How to draw a complete color wheel?

edited December 2015 in Arduino

Hello people,

I'm trying to create a program that I can use to control the LED strips inside my PC using Arduino. I currently have communication and a lot of other parts working already, but I am stuck on a small problem.

I am able to draw a color wheel or rectangle in this case that should represent all colors available. The program looks at the value under the mouse while it is pressed, and sends this to the Arduino. The problem I am having is that the colors nearest to the edge are not picked up as pure red (255,0,0), green or blue. The closest value I can get is: (255,32,32).

What I have tried so far is changing the size of the rectangle to exclude the missing colors being rendered off-screen. I have found that the code reading the color value under the cursor is correct - I did this by drawing a plain pure red rectangle in the corner, which returned the correct value (255,0,0). I also found that simply subtracting 32 from the values is incorrect, as on pure white you will find the value to be (223,223,223).

This causes significant problems with my LEDs, as a value of 32 on the PWM pin will light the corresponding color up by quite a bit because of the non-linear relationship between LED volt and brightness.

So to reiterate my question: how do I draw a color circle or rectangle from which I can get 100% red, blue and green as well?

Here is my code:

import processing.serial.*; 

Serial myPort;    // The serial port
String inString;  // Input string from serial port
int lf = 10;      // ASCII linefeed 
int[] rgb = new int[3];
PImage m;

void setup(){

  colorMode(HSB, 400);
  for (int i = 0; i < 400; i++) {
    for (int j = 0; j < 400; j++) {
      stroke(i, j, 400);
      point(i, j);

  myPort = new Serial(this, Serial.list()[1], 9600); 

void draw(){
    color c = get(mouseX,mouseY);
    rgb[0] = c >> 16 & 0xFF;
    rgb[1] = c >> 8 & 0xFF;
    rgb[2] = c & 0xFF;

    text(rgb[0], 10,70);
    text(rgb[1], 10,90);
    text(rgb[2], 10,110);

    String test = ",";
    test += str(rgb[0]);
    test += "+";
    test += str(rgb[1]);
    test += "+";
    test += str(rgb[2]);
    test += "\n";

  text("Received: " + inString, 10,50);

void serialEvent(Serial p) { 
  inString = p.readString(); 


  • edited December 2015

    Maybe you could do something like this? You can use atan2(y, x) to return the angle from the origin in radians (values range from -pi to pi). You can then map that from 0 to 255 and use it as the hue in HSB mode. If you want to get the RGB values while in HSB mode, you can use something like redValue = red(c). I've made it so that it prints out the values on the console, rather than a serial output.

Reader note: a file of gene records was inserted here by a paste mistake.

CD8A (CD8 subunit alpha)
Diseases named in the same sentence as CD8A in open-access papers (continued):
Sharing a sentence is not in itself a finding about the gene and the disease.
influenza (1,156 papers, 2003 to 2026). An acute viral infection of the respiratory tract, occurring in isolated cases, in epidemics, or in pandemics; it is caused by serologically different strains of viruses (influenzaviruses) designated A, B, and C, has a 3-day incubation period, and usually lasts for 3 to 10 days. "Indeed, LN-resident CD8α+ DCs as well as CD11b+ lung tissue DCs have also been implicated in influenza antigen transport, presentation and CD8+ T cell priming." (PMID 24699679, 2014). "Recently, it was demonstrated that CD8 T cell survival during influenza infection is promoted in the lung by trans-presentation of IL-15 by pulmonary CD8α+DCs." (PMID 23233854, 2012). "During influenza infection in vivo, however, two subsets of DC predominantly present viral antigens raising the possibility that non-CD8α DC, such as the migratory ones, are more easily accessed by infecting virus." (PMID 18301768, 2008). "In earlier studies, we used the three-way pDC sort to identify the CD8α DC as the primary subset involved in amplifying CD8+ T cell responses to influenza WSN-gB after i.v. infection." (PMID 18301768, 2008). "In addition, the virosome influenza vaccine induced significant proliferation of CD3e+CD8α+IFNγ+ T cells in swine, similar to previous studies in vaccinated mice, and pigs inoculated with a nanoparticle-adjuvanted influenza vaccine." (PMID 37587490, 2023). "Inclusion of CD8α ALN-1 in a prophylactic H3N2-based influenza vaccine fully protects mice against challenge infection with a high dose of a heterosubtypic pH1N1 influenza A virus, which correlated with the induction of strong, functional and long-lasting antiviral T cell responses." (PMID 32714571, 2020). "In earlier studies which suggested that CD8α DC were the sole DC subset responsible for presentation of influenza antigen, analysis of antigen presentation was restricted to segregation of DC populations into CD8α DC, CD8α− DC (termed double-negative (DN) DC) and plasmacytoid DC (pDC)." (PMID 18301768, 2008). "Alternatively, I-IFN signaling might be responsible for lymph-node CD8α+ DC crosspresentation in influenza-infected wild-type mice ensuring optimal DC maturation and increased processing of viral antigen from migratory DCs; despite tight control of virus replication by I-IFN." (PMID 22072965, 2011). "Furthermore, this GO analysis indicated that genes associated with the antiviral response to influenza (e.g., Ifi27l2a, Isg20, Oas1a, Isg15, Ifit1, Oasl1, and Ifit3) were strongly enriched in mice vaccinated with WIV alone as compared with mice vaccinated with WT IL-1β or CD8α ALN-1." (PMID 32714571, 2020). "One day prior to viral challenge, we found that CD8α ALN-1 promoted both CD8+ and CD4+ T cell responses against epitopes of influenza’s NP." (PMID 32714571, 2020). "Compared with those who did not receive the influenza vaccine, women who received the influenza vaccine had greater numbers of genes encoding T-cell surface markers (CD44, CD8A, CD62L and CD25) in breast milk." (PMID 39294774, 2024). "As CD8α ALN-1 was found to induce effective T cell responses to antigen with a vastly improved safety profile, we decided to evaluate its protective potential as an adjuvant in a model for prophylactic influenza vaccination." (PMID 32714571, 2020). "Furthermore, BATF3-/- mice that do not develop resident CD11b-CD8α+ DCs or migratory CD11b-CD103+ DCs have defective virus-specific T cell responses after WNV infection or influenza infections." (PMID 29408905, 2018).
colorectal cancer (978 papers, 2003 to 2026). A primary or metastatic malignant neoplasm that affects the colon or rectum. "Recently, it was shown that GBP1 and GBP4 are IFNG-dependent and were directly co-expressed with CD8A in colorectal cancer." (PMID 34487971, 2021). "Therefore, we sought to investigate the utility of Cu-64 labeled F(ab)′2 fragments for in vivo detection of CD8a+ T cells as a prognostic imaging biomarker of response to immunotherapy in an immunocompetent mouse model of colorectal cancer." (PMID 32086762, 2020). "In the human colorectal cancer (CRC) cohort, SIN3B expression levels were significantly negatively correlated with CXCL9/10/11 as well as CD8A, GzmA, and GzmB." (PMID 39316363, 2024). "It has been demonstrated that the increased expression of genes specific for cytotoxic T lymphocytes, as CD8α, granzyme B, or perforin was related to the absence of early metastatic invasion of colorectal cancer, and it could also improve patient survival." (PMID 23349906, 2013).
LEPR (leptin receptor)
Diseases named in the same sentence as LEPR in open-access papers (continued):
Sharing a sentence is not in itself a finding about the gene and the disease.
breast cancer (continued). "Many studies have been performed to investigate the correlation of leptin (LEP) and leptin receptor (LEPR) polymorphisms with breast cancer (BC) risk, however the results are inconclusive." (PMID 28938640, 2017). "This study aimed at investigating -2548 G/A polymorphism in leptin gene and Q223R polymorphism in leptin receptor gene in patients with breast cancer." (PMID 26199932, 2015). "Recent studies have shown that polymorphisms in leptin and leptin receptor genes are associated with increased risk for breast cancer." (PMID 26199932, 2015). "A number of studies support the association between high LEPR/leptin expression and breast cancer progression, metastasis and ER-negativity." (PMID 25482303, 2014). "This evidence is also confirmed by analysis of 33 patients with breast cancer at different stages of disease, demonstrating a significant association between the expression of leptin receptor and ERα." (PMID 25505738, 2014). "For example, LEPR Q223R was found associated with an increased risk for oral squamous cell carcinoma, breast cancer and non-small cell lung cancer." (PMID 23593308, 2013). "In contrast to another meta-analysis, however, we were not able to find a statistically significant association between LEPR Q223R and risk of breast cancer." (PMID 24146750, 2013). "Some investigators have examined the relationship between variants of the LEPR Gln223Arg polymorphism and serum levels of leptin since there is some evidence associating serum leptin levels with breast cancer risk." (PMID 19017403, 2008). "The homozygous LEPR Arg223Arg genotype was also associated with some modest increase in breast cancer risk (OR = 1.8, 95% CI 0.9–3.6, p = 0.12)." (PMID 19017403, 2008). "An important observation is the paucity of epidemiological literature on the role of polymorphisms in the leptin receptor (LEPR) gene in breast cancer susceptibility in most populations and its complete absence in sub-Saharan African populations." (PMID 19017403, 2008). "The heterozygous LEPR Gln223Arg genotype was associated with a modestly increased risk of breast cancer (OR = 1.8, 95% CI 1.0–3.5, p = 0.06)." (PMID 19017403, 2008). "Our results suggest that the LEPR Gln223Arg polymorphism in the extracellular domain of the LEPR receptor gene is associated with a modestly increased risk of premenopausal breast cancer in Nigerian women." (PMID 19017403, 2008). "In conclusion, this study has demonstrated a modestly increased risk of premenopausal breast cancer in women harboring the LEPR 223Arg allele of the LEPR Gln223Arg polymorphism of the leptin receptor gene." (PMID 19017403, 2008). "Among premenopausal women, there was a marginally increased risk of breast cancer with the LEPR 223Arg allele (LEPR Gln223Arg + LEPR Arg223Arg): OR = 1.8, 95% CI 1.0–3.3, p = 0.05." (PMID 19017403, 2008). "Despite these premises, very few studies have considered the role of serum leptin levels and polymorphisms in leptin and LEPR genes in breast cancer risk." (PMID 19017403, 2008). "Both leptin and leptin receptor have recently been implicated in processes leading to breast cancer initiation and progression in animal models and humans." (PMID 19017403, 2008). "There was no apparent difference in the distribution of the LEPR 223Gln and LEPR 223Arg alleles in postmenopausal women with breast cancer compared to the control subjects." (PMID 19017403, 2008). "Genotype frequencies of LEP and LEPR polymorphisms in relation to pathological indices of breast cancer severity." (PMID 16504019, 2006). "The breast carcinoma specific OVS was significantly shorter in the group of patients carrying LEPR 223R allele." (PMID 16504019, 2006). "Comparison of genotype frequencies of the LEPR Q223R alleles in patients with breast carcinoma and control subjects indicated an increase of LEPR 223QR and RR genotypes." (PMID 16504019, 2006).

float hue;
    color c;
    float r;
    float g;
    float b;
    float xPos;
    float yPos;
    void setup() {
      size(800, 450);
    void draw() {
      xPos = mouseX - width/2;
      yPos = -(mouseY - height/2);
      hue = atan2(yPos, xPos); // atan2(y, x) lets you get the angle
      hue = map(hue, -PI, PI, 0, 255);
      c = color(hue, 255, 255);
      ellipse(mouseX, mouseY, 50, 50);
      text(hue, 25 + mouseX, mouseY);
      line(width/2, height/2, mouseX, mouseY);
      r = red(c);
      g = green(c);
      b = blue(c);
      print(r); print('\t'); print(g); print('\t'); println(b);
  • Answer ✓

    Smooth () could be introducing some anti aliasing which is changing the actual colours on screen - might explain the 255, 32, 32

    But CCC's solution should be more accurate.

  • @ChrisCrossCrash

    That looks like a potential solution by simply calculating what should be under the mouse and then converting those coordinates to RGB. This seems more robust than picking up on the actual color under the mouse by using the get() function, but more effort.


    Aha! That sound plausible - I'll have to try this out when I get back from work. Part of why I would like to keep using the get() function is because what I see on the screen is what I get. It also would be easier to change the configuration of the color shape without having to update the code that converts the coordinates of the mouse to the corresponding RGB values.

    Cheers for the suggestions guys, I will get back if I can make it work.

  • I have found that the problem was indeed because of the smooth(); function. I have replaced it with noSmooth(); which draws the colors accurately now.

    Thank you very much!

Sign In or Register to comment.